Phillippe Coustaeu and the World’s Oceans

Show Summary – February 9, 2009


Sharon observed that she’s mostly talked about fresh water because it is immediately important to each of us but that today, we are going to talk about oceans, the source of our fresh water and just as important. She noted that today’s first guest, Philippe Cousteau, has dedicated his life to the Earth’s ecosystem and to protecting its oceans.

Guest: Philippe Cousteau, Jr.

Philippe Cousteau, Jr. (Washington, DC), EarthEcho International, “Education to Protect Our Oceans.”

Philippe Cousteau, Junior, is the son of Philippe Cousteau, Senior, and the grandson of famed oceanographer Jacques-Yves Cousteau. Philippe, Jr. was born in 1979, the same year his father died in a boat crash. With his sister, he is co-founder of EarthEcho International, which produces educational programs about oceans and the environment.

Sharon asked what is the most important educational message his group is trying to get across. Philippe stated, as Sharon often does, that the oceans are the source of all life on the planet since fresh water ultimately comes from the oceans. He said that we must be aware that everything we do and every lifestyle choice we make effects the ecosystem. We therefore must live so that our impact is positive. Regarding water, we cannot live without it (although we can live without petroleum). Sadly, people tend to forget this. Unlike drinking water, the oceans are often out of sight and people tend not to think about them. But they must be protected if we are going to protect our fresh water.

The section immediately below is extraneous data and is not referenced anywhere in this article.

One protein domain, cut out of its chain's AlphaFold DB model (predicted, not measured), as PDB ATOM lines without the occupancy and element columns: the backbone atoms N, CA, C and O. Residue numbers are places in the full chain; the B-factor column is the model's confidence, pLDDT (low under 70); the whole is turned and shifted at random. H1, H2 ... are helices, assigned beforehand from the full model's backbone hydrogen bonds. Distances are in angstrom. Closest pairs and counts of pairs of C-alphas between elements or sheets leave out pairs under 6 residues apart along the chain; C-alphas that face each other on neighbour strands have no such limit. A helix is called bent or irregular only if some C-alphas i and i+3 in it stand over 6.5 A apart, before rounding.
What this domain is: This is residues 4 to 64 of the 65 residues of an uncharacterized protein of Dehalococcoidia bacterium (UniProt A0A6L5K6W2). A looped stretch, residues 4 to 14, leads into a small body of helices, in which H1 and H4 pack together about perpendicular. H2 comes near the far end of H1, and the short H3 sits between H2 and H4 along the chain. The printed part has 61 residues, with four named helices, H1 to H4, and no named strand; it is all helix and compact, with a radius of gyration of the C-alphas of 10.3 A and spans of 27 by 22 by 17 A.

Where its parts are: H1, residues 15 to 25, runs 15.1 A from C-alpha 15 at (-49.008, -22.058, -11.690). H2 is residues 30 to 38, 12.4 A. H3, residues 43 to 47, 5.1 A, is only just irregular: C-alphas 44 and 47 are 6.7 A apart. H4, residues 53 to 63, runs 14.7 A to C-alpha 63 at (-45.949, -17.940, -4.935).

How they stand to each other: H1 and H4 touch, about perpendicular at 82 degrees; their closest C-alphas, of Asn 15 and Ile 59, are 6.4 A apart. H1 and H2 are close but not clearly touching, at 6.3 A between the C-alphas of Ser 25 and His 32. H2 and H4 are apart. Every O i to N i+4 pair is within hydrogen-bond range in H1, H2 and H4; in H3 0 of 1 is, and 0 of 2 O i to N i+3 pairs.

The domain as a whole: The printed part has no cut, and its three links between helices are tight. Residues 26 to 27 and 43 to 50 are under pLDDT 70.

Sharon asked about bell-weather endangered species and Philippe mentioned the leatherback sea turtle, which is endangered from unsustainable fishing with huge nets, the poaching of its eggs as a delicacy, beachfront development, etc. They can be saved but they tend to migrate huge distances (California to Japan), so considerable international cooperation would be required.

Are the oceans warming? Philippe says yes, especially in the tropics, which is causing great problems with the health of coral reefs, a source of marine life. Climate change in the last 150 years has never been so rapid. The oceans absorb about 50% of human carbon emissions in the air but they cannot keep this up indefinitely. The result is oceanic acidification, which makes it difficult for shellfish and mollusks to build shells. Since these creatures are mostly at or near the bottom of the food chain, the reverberations are huge (whales eat a tiny shrimp called “krill” almost exclusively).

Polluted fresh water that enters the ocean is also a problem. The amount of fresh water on Earth is finite but the population is growing so it is more important than ever to protect our fresh water. One person in five on Earth lives in an area with inadequate fresh water and 7% of all urban deaths trace to pollution.

Sharon asked about the economic environment, which is currently very negative. Philippe pointed out that his grandfather, while gravely concerned about the environment, got people to listen to him because he always maintained a positive attitude. A positive attitude is always helpful.